I have been painting a lot in the basement, putting a push on before the last class next week. I’m ready to start spending more time outdoors. We have tomato plants, jalapeño, basil and cilantro plants in the garden. We don’t really have a garden. The deer would get it if we planted anything here. Our neighbor, Leo has an extra lot that he has put an electric fence around and he lets us use space in there.

I brought a painting into class tonight that had some wacky eyes. One was too low but expressive. The pedestrian way I painted the nose and mouth killed the expression in the eyes so the thing needs work. My teacher suggested that I look at Cubism. He said it started with Cezanne and was driven home by Picasso and Matisse. He found a reproduction of Picasso’s “Gertrude Stein” painting that perfectlyly illustrated what he was talking about. I did a little google research and found out Picasso and Stein were both influenced by Cezanne.

I’m getting the picture that I need to be more expressive. The elements of my faces have to carry more form. Thinking about this will be my summer project.

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Close Only Counts In Horseshoes

Rick lives across the street and he played a lot of horseshoes while growing up in Troy. They had their own “project rules” like what happens when one ringer tops another and something about a leaner that came into play last night. He’s competitive in a good natured way. He really likes to win and gets kinda bummed when he loses. I can’t even remember what the score is so I just look to to him to say who’s winning. It is usually him but I won last night.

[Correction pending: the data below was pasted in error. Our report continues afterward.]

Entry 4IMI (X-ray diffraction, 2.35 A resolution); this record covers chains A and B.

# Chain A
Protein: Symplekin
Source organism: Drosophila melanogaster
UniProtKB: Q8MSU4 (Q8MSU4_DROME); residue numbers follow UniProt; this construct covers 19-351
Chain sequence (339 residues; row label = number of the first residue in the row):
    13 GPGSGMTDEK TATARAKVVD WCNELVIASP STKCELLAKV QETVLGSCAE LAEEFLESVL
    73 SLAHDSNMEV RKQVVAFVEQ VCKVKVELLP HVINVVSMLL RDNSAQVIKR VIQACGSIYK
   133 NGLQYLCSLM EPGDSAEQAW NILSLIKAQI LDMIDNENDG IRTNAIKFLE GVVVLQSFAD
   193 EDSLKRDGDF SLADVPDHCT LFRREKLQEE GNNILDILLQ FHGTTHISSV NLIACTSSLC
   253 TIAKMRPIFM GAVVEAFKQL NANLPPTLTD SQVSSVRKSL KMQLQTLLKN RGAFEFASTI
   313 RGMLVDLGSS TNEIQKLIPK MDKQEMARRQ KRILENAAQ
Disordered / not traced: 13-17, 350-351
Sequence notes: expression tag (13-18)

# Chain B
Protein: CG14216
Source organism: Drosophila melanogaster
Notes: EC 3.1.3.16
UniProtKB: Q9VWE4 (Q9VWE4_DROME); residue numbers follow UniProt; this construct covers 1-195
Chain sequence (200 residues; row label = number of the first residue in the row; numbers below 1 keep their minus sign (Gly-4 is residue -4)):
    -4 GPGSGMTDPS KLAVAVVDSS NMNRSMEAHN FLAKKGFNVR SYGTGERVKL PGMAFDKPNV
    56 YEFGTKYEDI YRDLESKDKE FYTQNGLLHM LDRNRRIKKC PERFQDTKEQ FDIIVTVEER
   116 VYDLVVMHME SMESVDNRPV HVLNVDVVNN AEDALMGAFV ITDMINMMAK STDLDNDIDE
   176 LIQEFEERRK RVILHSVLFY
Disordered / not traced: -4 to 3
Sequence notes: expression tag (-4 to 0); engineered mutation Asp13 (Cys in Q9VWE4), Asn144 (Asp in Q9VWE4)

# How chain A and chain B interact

I was making some stir fry tonight (onions, red, yellow and jalapeño peppers in olive oil with tofu and pineapple) and Rick knocked on the front window. He had a red drink in his hand and he was ready to reclaim his crown. I put the dish on low and went out front where our pits are. I was a little uncertain when we moved here whether horse pits in the front were cool but know I know that it is the perfect place for them. Sometimes we get a crowd. I beat Rick in the first game and he asked to play another. I won again.

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Happy House

I wish I was at the Five Spot at 5 Cooper Square in the East Village for Eric Dolphy on July 16th of 1961. I almost feel like I was, I have listened to the music so much. Thank god Rudy Van Gelder was there to record it. The trumpet player, Booker Little, died of uremia a few months after this show and Eric Dolphy died of diabetes complications a few years later. This amazing date is available on two cds even though the night fits easily on one. I know because I’ve made copies for friends. The musicians, Eric Dolphy — bass clarinet, alto saxophone; Booker Little — trumpet; Mal Waldron — piano; Richard Davis — bass; Ed Blackwell — drums; are firing on all cylinders. This music will energize you. It is my favorite painting music.

Margaret Explosion finishes a three month stand at the Little Theatre Cafe tomorrow night. Fred Marshall may sit in on piano if he is not on call. Brian Williams sat in on bass for a tune three weeks in a row and Phil Marshall played guitar last week. Phil’s band, The Horse Lovers, stole the show at the Dylan tribute last weekend. I saw him before he went on and he told me he had never seen me lose my cool like I did when he and Rich Thompson were at the Margo gig. I told him I could barely play with Rich out there. Rich teaches percusion at the Eastman and is one third of Trio East. He is such an amazing drummer, I just feel apart fumbling around on my kit like I do.